I was playing in a team with some top players, the likes of Gary Cahill and Luke Moore, but, at that moment in time, it just didn’t feel like it was what I wanted to do.

I remember coming back from Villa’s Academy one day and just saying I didn’t want to be there anymore.

I went back to Chelmsley in the Sunday League, and this time I was able to play outfield.

Soon another academy came calling, this time Wolves, although not in the traditional way you might imagine.

Why Not Me?

One of my mates, Paul Bonar, had been invited along to Wolves for a trial, and they were short of a keeper.

While I can’t completely remember how the conversation went, all of a sudden, one day I found myself sat in the Bonar’s car, and on my way to a trial at Aldersley.

It went well, they liked what they saw, and from there I just carried on going.

The Under-15s manager then was Mike Smith, and I felt like I was at ease straightaway at Wolves and settled so much quicker than I had at Villa.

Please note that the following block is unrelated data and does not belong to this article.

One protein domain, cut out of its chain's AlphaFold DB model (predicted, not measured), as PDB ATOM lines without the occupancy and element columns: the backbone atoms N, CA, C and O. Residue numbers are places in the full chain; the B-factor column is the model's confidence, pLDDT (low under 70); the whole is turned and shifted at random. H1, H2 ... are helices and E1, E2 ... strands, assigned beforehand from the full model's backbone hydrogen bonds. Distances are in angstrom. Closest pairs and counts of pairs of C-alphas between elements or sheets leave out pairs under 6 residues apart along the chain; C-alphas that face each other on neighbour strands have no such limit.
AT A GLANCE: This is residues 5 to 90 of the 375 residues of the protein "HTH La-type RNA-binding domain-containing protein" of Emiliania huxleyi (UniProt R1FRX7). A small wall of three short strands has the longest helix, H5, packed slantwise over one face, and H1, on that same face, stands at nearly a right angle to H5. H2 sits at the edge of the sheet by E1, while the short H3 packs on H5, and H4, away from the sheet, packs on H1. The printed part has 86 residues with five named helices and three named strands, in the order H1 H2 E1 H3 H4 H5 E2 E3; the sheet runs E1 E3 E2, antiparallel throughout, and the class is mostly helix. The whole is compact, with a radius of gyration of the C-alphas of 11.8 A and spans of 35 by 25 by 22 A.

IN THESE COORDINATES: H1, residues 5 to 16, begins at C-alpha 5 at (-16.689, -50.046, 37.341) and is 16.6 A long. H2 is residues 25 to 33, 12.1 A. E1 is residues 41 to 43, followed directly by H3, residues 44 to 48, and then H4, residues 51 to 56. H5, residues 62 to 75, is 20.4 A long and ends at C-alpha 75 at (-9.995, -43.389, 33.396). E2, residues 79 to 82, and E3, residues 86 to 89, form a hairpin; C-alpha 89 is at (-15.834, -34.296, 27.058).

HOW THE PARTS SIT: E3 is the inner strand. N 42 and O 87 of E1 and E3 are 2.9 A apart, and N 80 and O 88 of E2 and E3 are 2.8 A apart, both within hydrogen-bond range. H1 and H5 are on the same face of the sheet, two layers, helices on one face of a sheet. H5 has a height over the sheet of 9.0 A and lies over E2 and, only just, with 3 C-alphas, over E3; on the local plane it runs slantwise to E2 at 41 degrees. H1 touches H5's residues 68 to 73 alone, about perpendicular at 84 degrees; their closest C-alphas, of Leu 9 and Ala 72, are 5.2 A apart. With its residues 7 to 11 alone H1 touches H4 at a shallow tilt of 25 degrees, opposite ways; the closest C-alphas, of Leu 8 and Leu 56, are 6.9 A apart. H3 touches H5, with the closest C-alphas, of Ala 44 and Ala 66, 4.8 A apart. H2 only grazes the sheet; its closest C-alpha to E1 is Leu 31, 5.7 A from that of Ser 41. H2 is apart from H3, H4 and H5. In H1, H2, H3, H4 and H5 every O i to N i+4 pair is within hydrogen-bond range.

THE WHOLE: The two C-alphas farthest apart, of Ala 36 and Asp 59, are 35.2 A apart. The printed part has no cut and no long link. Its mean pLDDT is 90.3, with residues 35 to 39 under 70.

Eventually, I was told I was going to get a scholarship, to officially become a footballer and sign for Wolves, and that was a massively exciting prospect for any 15-year-old boy to think about.

Mum and Dad were both really happy that I had a full-time occupation after leaving school, that everything I had done so far and everything we had all put into it now had an end goal and something to strive for – to try and go on and become a professional footballer.

I wouldn’t need to be hanging around the streets anymore, football had given me a positive focus when I was a youngster and now it was giving me my first full-time job as well.

I still had so much to do to achieve my dream of becoming a professional, and I was now heading into a spell of my career and my life which would mean so much, either good or bad.

But I couldn’t wait to get started.

Tomorrow: Dean Saunders, and the infamous tactics board.

Carl’s book – for which he joined freelance journalist and former Wolves press officer Paul Berry – is on sale at the Wolves club shop, and Wolverhampton’s Waterstones book shop.

He will be signing copies at Waterstones on Saturday (12-2pm), and at the club shop on Saturday, December 14 (10am to 12pm) and Thursday, December 19 (5-7pm).